LITTLE ROCK — The state Board of Education on Monday denied appeals from 12 families of students whose transfer requests were denied under the new school choice law — a law that some members complained was flawed and gave them no way to help families.

The School Choice Act of this year removes race as a factor in granting or denying student transfer requests, but it allows school districts under desegregation orders to opt out of the law — an option that 23 districts have exercised. Most of the appeals that came before the board Monday concerned transfer requests that were denied because the students’s home districts have opted out.

As it did at its July meeting, the board denied every appeal. Members said their hands were tied because they were not qualified to determine whether desegregation orders are valid.

Monica Barnett, whose request to transfer her daughter from the Forrest City district to the Wynne district was denied, told the board she works in Wynne.

"Me and my husband have been wracking our brains since we knew she was going to kindergarten for a way for us to be able to take care of her before and after school if she goes to Forrest City, and couldn’t find a way," she said.

Among other parents who testified was Darlene Farmer, whose appealed the denial of her request to transfer her daughter from the Hot Springs district — which is where the family lives although Farmer’s daughter has been attending private school — to the Lakeside School District. The Lakeside district is stronger academically than the Hot Springs district, she said.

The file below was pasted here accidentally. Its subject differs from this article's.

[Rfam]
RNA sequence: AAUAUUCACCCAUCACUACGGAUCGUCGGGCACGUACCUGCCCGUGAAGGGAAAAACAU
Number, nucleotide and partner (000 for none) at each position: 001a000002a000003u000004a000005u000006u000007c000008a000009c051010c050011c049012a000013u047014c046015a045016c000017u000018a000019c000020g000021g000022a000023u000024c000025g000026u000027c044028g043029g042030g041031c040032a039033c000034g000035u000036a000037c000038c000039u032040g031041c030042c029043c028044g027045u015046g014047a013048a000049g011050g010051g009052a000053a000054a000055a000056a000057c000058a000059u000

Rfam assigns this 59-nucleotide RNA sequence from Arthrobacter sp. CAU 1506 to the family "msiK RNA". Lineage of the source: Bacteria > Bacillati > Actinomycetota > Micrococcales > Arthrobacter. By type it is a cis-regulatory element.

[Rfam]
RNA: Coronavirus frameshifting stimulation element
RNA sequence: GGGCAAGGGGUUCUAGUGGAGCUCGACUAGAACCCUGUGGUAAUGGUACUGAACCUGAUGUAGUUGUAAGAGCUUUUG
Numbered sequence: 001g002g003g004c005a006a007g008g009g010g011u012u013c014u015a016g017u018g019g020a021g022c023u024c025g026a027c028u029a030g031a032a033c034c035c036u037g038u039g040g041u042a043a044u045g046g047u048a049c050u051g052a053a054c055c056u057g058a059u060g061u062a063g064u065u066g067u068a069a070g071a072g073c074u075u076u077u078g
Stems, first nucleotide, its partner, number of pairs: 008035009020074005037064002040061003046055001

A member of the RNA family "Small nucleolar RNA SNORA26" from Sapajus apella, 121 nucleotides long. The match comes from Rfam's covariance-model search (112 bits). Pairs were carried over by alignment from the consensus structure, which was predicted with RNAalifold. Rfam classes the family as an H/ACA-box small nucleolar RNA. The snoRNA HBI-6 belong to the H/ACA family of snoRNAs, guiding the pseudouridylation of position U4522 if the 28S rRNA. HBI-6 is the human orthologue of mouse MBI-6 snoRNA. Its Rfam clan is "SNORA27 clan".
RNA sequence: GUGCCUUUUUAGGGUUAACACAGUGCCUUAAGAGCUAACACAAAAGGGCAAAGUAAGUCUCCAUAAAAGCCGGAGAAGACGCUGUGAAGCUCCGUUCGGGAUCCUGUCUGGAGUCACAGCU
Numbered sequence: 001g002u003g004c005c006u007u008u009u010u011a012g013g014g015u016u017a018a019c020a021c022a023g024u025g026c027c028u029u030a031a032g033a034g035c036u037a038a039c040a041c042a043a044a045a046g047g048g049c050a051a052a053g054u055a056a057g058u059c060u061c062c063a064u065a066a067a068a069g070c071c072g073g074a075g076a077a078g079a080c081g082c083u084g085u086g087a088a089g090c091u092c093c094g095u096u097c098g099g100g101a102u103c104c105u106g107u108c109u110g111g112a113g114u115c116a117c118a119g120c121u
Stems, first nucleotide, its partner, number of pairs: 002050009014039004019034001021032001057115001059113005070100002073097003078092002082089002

Farmer said the request was denied because she listed her daughter’s ethnicity as "white" on the request form. The school districts in Garland County are under a desegregation order that requires them not to allow transfers that would lead to segregation.

Farmer said she later learned that the transfer would have been granted if she had checked a box labeled "two or more races," which she said would have been accurate because her daughter is part Native American. She said she was not allowed to fill out a new form because the deadline had passed.

"If she wasn’t even going to … the Hot Springs district, then it’s not even messing with the (racial) ratios," she said.

During the meeting, several board members expressed frustration.

"I’m obviously going to have to vote the way the law is written, but I don’t agree with it," said Diane Zook of Melbourne.

"The Legislature conceived of this flawed legislation and is now dangling it in front of parents without really giving them an opportunity to have a choice," said Vicki Saviers of Little Rock.

Some members said they sympathize with parents who want to get their children out of academically troubled schools.

Board Chairman Brenda Gullett of Fayetteville noted that the law expires in 2015, when lawmakers have said they will revisit it.

"We may want to have a work session on this and look at some recommendations to the Legislature for when they do rewrite this law in 2015, that schools’ academic status would be a consideration," she said.

Sam Ledbetter of Little Rock defended the law, which the Legislature passed in response to a federal judge’s ruling last year that the state’s previous school choice law was unconstitutional because it restricted transfers based on race.

Ledbetter said the opt-out provision in the new law takes into account that some parts of Arkansas have been recognized by federal courts as having a history of state-sponsored school segregation.

"I just don’t think re-segregating our schools is going to be the solution," he said.